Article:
Predicting the predictable

Watch out for a story in the Herald on Sunday tomorrow (14th April).

 It will re-hash a story of some months ago about STUC finances using the ‘hook’ that STUC has its Congress in the week coming.  The journo may try to fold in some other bits and bobs to try and construct a ‘thing’.  But there will be no new news and no real story.  It will suggest that an organisation which is in robust health (just ask our auditors) somehow isn’t, and that a movement which regularly takes Government to task is somehow not independent of it.

 It will throw up two big financial sounding figures and imply that the STUC is economically reliant on Scottish Government funding.  Someone (odds are on it being one of the normal go-to MSPs of this singularly unimaginative journalist) probably a Tory, a Liberal or another ‘usual suspect’, will attack us for being too close to Government. The journalist ‘may’ be able to find someone who will say that the SNP is too close to the STUC. 

 I doubt he will manage to get a Labour Party comment.  They understand that reasonable a relationship between government and unions to deliver on agreed objectives is a good thing, even when it’s not them.   There may I guess be a few social media comments from Labour supporters on the back of the story saying that we are not independent enough of the SNP.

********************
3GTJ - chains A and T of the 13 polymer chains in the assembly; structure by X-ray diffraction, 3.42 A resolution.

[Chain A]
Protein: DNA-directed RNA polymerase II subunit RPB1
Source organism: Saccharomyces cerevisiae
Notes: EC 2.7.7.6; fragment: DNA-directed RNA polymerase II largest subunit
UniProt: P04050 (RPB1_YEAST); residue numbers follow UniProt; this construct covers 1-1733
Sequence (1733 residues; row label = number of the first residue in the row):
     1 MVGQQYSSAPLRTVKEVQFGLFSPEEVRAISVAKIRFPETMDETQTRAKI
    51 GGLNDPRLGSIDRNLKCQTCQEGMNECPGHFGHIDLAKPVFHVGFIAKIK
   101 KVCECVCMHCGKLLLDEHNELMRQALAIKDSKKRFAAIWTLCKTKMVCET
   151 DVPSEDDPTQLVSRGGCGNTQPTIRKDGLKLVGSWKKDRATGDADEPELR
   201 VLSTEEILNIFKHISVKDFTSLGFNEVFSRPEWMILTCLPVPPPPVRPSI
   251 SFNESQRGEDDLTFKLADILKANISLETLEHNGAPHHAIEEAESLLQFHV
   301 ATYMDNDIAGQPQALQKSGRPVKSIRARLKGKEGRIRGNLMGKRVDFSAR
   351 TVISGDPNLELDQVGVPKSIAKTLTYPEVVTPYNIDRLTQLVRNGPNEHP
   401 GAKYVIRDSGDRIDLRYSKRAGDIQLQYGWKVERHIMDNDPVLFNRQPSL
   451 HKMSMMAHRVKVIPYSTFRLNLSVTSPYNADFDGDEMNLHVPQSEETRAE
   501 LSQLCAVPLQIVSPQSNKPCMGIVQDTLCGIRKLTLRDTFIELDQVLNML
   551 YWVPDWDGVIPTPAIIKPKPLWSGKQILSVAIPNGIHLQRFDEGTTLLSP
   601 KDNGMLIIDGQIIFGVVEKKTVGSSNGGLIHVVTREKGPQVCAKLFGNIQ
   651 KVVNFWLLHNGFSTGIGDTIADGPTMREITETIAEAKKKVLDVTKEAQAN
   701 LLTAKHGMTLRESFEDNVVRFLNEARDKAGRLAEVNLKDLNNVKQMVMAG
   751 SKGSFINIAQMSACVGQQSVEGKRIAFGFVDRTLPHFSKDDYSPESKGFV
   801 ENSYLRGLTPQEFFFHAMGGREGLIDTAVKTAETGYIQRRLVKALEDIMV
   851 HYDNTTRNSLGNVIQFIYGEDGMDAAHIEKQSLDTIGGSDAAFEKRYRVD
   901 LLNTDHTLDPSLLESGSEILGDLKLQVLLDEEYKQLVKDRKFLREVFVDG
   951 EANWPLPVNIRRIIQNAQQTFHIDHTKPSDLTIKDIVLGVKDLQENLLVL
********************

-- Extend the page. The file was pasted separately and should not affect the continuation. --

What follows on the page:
The bigger financial figure the journalist will cite – some £2.5 million – funds the Scottish Union Learning project. The STUC and our affiliated unions deliver structured adult learning opportunities based in the workplace.  The idea is that skills and learning are good things for individuals, employers and the economy.  Unions are trusted to deliver some of these opportunities in partnership with the employer. This is not highly controversial. The Tories fund a similar strategy for the TUC to deliver in England. Union learning has been funded in Scotland by government since it was first introduced, by the Labour/Liberal coalition Scottish Executive.

The smaller figure, some £250,000 per year, is used to fund collaborative work to promote the Fair Work Framework.  This government initiative has widespread support across the Parliament.  It is used primarily to promote an alternative vision of work in sectors such as hospitality and care where working conditions can be poor and pay too low.